Advocacy

Rest Easier Knowing Your Bed's Improved Carbon Footprint


Nornnorn is the world's first circular economy-based mattress subscription service

Nophol Techaphangam used his family’s bedding company as a launch pad for his own enterprise called Nornnorn, touted as the world's first circular economy-based mattress subscription service. It was aimed at helping small hospitality companies with limited budgets provide quality mattresses and at the same time deal with the problem of disposed mattresses that end up as land-fill. He was selected as a partner of Climate Neutral Now, a UN Climate Change initiative that aims to achieve a climate neutral world by 2050. 

What is a circular economy and how does Nornnorn fit into this concept?

A circular economy is a systemic approach to economic development designed to eliminate waste and ensure that all natural resources, once extracted from the earth, are used as productively as possible and for as long as possible. In a circular economy, products, equipment and infrastructure are designed to consume as little resource input as possible and be long-lasting, shareable, reusable, repairable and recyclable. In addition, waste materials and energy resulting from the manufacture or use of one product should become the input for the manufacturing and operation of another. In other words, nothing should ever go to waste. This regenerative approach stands in contrast with the traditional linear economy, which employs the ‘take, make, dispose’ mode of production and consumption that leads to the creation of unproductive waste materials and energy as a result.

According to Accenture, there are five main business models that can be used to make our economy circular, namely circular supply-chain, recovery & recycling, product life-extension, and sharing platform and product as a service. As a platform providing mattress subscription (rental) service, Nornnorn has put into practice a product-as-a-service business model that has enabled hospitality businesses to have access to brand-new, high quality mattresses from leading manufacturers for between five and ten years per subscription cycle, without having to invest in owning the products. Moreover, we have also incorporated the recovery-and-recycling model into our service by planning to collect the used mattresses back from our clients at the end of every subscription free of charge. Once retrieved, the used mattresses will be disassembled and their components recycled or upcycled.

We have been serving hospitality businesses in Thailand and Indonesia since late 2018. Recently we also started providing our service to home-use customers in Bangkok.

Why is it important for businesses to address this issue of waste?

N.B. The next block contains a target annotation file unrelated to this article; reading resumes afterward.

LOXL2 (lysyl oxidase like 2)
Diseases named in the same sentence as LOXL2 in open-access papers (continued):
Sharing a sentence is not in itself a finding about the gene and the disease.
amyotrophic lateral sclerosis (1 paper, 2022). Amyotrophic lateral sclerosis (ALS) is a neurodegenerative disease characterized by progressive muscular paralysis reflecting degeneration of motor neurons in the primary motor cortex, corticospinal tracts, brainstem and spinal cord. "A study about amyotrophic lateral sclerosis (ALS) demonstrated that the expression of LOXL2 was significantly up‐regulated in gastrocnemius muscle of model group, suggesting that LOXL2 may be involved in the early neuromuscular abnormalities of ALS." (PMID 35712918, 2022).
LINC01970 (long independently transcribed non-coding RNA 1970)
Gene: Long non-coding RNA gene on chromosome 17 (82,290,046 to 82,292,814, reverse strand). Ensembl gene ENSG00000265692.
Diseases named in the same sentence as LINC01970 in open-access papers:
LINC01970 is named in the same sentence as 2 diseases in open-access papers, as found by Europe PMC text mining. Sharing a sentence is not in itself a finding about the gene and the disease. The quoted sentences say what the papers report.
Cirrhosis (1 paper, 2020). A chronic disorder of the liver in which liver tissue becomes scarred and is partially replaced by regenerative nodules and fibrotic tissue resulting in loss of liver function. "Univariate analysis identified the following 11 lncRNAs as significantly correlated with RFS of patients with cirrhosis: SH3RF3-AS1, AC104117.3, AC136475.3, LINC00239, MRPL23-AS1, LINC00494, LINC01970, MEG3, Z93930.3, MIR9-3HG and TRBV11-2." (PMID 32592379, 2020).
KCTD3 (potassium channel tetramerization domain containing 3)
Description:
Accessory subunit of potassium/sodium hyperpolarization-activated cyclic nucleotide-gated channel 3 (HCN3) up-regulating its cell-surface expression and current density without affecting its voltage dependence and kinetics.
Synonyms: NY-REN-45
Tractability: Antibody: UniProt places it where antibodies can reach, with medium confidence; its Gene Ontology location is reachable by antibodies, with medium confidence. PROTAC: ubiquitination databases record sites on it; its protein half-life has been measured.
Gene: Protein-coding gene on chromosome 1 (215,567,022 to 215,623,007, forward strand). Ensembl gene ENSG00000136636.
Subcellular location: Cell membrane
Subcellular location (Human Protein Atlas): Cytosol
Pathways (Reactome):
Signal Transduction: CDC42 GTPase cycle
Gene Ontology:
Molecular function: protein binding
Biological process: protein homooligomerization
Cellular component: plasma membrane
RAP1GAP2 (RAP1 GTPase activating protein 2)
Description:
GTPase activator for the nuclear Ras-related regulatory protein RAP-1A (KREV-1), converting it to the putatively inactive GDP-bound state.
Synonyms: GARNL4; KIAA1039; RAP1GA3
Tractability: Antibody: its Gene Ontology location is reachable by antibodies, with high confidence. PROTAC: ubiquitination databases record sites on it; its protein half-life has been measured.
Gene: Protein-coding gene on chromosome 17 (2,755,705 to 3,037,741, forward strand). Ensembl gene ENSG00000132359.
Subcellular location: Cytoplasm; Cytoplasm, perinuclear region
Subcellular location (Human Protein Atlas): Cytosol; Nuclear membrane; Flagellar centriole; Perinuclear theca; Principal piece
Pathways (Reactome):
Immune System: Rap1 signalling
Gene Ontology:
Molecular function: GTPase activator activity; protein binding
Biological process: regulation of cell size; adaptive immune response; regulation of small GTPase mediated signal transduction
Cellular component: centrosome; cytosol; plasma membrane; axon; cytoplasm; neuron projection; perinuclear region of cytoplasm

The traditional linear approach to economic development has led to the over-exploitation of natural resources and the creation of untold quantities of waste, which have polluted the environment and contributed to climate change. Since our planet contains finite natural resources, such continual over-exploitation is inherently unsustainable. For example, it has been estimated by the National Bed Federation that in 2017 in the UK alone around 7.3 million mattresses weighing a total of 181,500 tonnes were thrown away. That amounts to 0.8% of the total household waste in the country. At least tens of millions more mattresses are disposed of every year in Southeast Asia. Most in our region and the developing world end up in landfills, being fly-tipped or incinerated and thus polluting the environment.

How is Nornnorn growing its business at the moment? How do you see your future post-pandemic?  

Now that the tourism and hospitality industries and the wider economy are expected to begin recovering from the effects of Covid-19 in the third quarter of this year, the demand for our service has returned. If anything, that demand is even stronger now because many businesses are cash-strapped and want to conserve as much cash as possible by not investing in fixed assets. In addition, the increased awareness of the general public regarding the urgent need for us as a society to work together to tackle climate change has led to rising pressure for all businesses to be more environmentally sustainable. Hence we are in the process of raising capital to scale up our venture in anticipation of even greater demand post-Covid. 

At the same time we are also about to ramp up our R&D efforts. In particular, we will shortly start working with Thailand’s Technology and Informatics Institute for Sustainability (TIIS) to approximate the amount of greenhouse gas emissions and waste our business will save over the coming years, and we will work with the Asian Institute of Technology (AIT) and the University of Cambridge to maximise the economic value of the polyurethane foams that we will eventually recover from our used mattresses through upcycling.